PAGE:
In last month’s Solicitors Journal, I read an interesting article with the above title, written by Jess Saumarez, a commercial officer at a law firm and described as ‘a digital marketing expert’.
In the opening paragraph she suggested that according to the Harvard Business Review, it can be 25 times more expensive to onboard, (love these Americanisms!) a new client than it is to retain a new one. More surprising (or not) is the same review contends that just a 5% increase in retention can lead to a huge 95% increase in profitability.
The other encouraging suggestion is kind of obvious but so rewarding – clients that stick around tend to do so because they are happy with the service they are receiving, which in turn makes them more likely to recommend your firm to others. More referrals = Great news, right?
Of course, the business of law is not necessarily like other service businesses and can be transactional by nature, or certainly has been in the past. I hope and believe this is changing and there is a recognition that waiting for a new customer with a new legal need or transaction is not a viable model in the post-Legal Services Act world.
Ms. Saumarez no doubt recognises the peculiarities of legal services and the proposed 5 top tips by which you might enhance client retention. All 5 are valid in my opinion but I wanted to consider them from a SIFA Professional perspective.
Top 5 Tips:
Listen to your clients
I couldn’t agree more that requesting regular feedback from your customers or clients is important. The article is strong on Net Promoter Scoring (NPS), but simple feedback questionnaires will suffice of course. If a client is positive about their experience, then do you actually need to ask how likely they are to recommend you? Perhaps more relevant is how you respond to negative feedback or constructive criticism. Either way, do not be frightened to ask for feedback. Using your CRM or Case Management software makes this easier to undertake, record and respond to.
Market to current clients
Given the theme of this blog, it should be obvious that more effort, than has traditionally been the case, should be spent marketing to existing clients than in trying to find new ones. Solicitors have perhaps thought marketing a dirty word, or a bit salesy in the past. Dare I say something a financial adviser might do and not a lawyer?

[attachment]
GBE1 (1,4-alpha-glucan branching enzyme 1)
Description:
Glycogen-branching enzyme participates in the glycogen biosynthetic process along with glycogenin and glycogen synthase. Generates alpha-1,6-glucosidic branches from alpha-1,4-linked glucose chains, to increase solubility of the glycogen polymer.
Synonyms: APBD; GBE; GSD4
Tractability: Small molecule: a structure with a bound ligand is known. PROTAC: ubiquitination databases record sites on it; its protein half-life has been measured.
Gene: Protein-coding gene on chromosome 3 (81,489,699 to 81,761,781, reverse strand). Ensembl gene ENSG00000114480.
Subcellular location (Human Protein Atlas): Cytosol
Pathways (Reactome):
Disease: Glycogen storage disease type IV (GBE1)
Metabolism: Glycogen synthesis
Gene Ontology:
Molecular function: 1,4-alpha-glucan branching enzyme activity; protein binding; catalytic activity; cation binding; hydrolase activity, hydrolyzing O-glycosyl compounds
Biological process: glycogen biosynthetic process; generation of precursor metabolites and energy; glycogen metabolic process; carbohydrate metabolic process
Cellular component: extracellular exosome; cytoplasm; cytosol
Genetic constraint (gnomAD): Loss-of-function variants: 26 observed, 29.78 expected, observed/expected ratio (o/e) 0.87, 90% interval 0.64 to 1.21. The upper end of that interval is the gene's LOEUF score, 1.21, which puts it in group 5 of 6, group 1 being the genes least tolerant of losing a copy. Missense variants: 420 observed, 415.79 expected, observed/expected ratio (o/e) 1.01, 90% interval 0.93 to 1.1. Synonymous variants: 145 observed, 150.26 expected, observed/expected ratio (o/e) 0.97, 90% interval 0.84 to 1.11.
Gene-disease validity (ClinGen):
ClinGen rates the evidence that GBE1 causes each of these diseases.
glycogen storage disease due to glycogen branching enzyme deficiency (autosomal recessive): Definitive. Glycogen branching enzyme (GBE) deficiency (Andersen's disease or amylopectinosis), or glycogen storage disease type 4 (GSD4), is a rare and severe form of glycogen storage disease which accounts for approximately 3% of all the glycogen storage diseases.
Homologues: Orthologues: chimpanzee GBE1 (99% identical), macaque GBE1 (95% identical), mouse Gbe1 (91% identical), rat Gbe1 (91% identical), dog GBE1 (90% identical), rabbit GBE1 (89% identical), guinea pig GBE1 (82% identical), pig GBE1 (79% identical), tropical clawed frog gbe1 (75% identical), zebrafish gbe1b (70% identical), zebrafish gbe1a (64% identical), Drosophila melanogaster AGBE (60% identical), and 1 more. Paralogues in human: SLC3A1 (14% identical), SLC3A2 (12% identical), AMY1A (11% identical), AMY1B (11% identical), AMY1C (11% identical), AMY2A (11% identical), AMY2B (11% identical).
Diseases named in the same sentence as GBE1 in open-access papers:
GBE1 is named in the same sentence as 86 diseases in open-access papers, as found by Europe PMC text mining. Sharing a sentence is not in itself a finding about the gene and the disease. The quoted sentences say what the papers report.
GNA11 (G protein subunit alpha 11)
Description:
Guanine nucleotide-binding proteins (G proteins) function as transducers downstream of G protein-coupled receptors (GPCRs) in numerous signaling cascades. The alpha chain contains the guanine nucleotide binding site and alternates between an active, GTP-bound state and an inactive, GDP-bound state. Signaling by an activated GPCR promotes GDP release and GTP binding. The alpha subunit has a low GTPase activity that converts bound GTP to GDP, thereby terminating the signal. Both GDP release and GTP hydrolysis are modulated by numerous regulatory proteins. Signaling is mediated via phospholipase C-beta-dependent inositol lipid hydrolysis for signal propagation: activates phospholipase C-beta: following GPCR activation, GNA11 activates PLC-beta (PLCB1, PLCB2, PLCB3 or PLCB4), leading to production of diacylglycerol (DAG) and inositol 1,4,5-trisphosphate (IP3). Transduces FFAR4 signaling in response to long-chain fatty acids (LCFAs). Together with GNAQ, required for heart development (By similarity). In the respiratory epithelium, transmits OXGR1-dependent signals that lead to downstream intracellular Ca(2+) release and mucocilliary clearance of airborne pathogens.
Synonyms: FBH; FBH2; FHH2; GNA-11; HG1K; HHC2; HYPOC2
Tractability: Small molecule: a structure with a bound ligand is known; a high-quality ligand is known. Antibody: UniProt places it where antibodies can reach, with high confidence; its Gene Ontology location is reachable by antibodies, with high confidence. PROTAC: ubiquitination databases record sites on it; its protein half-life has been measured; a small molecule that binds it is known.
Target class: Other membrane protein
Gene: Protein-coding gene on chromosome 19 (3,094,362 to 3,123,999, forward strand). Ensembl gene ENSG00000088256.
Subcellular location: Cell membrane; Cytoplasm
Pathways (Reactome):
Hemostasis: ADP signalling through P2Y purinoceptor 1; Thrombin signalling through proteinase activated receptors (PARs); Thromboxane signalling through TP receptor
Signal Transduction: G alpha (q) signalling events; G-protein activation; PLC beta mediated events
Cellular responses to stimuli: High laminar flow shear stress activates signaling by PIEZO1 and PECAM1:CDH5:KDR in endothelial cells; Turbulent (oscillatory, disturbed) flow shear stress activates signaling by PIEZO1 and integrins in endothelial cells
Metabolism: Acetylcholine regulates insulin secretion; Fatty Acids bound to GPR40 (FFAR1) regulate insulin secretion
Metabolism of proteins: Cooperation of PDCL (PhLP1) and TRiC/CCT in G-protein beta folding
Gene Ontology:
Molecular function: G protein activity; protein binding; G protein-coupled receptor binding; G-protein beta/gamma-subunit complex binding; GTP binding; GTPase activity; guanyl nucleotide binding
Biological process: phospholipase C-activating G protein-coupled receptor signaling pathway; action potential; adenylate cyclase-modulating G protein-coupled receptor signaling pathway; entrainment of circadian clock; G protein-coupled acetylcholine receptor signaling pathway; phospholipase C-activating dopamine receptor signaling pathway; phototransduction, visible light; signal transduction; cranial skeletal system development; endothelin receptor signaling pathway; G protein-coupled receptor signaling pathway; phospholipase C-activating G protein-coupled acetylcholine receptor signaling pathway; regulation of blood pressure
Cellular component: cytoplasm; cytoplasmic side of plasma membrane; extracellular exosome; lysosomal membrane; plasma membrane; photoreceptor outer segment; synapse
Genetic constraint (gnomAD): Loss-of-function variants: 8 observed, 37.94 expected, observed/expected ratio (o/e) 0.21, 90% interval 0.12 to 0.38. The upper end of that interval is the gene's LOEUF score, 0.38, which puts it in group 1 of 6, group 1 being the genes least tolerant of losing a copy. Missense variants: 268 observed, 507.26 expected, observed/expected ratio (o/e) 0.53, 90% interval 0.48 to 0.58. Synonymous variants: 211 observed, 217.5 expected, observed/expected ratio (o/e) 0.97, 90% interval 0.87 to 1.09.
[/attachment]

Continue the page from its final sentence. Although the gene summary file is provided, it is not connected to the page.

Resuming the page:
The truth is that marketing new services based on thorough knowledge of a client’s finances, circumstances and aspirations is indeed something financial advisory firms have done exceptionally well, and it has transformed the financial planning profession into just that. Maybe speak to the financial planning partners you have selected about communicating with clients via newsletters and targeted campaigns using their CRM. They may even be able to assist with relevant or complementary material.
Consider the onboarding process
New customers who enjoy the initial experience of dealing with your firm are more likely to stay as clients. Give serious thought to how easy and enjoyable it is for an individual to become a client, whether it be via a chatbot on your website initially, or an online fact find, to the first face-to-face experience, and even to the welcoming atmosphere, coffee etc. in your offices.
First impressions are all important, and these days that often starts with a consumer researching online for your website, so its interactivity and the clear information it holds on your services and people are vital. In my opinion, making it clear upfront that your firm works with very carefully selected partners, such as financial planners or accountants, or indeed will work hand in hand with their existing advisers, is also very worthwhile. Create that ‘trusted advisor’ impression from day one.
Client communication calendar
Having one of these is crucial and it is why the maximised use of your CRM is essential. Not only will it enable your firm to proactively schedule regular reviews where appropriate, and even wish clients the best on birthdays and anniversaries, but it will also highlight where there has been little interaction so you can rectify that.
On the financial planning side, we have mastered the use of CRM for this. It may seem less obvious in the legal world but certainly offering Will reviews annually and Trustee meetings seems a perfect proactive use of a calendar. Where you are working with a financial planning partner, they will be regularly reviewing the mutual client’s portfolio and will look to involve you, we are certain.
Every firm is different
This final headline tip whilst vague is no less valid. Your firm may already be on a journey and may have begun improving the initial website research experience or increased the proactive communication via your CRM. The key point to remember is that the tools and tips are just that, because each individual new customer or existing client will be different with their own needs and quirks. However, the tools and technology, whilst allowing your firm to embrace the tips and improve how you onboard and communicate with your clients will simultaneously allow you to ensure their experience is personal and relevant to them.
I hope you enjoyed this take on the Solicitors Journal article, and I truly would advocate talking to your financial advisory colleagues, as they are arguably further down the road with the use of CRM, to improve and strengthen existing client relationships.
You can find your local SIFA Professional colleague here.
David Seager | Consulting Adviser to SIFA Professional
Read Jess Saumarez’s article – in the Solicitors Journal – here
Read more articles from Modern Law Magazine here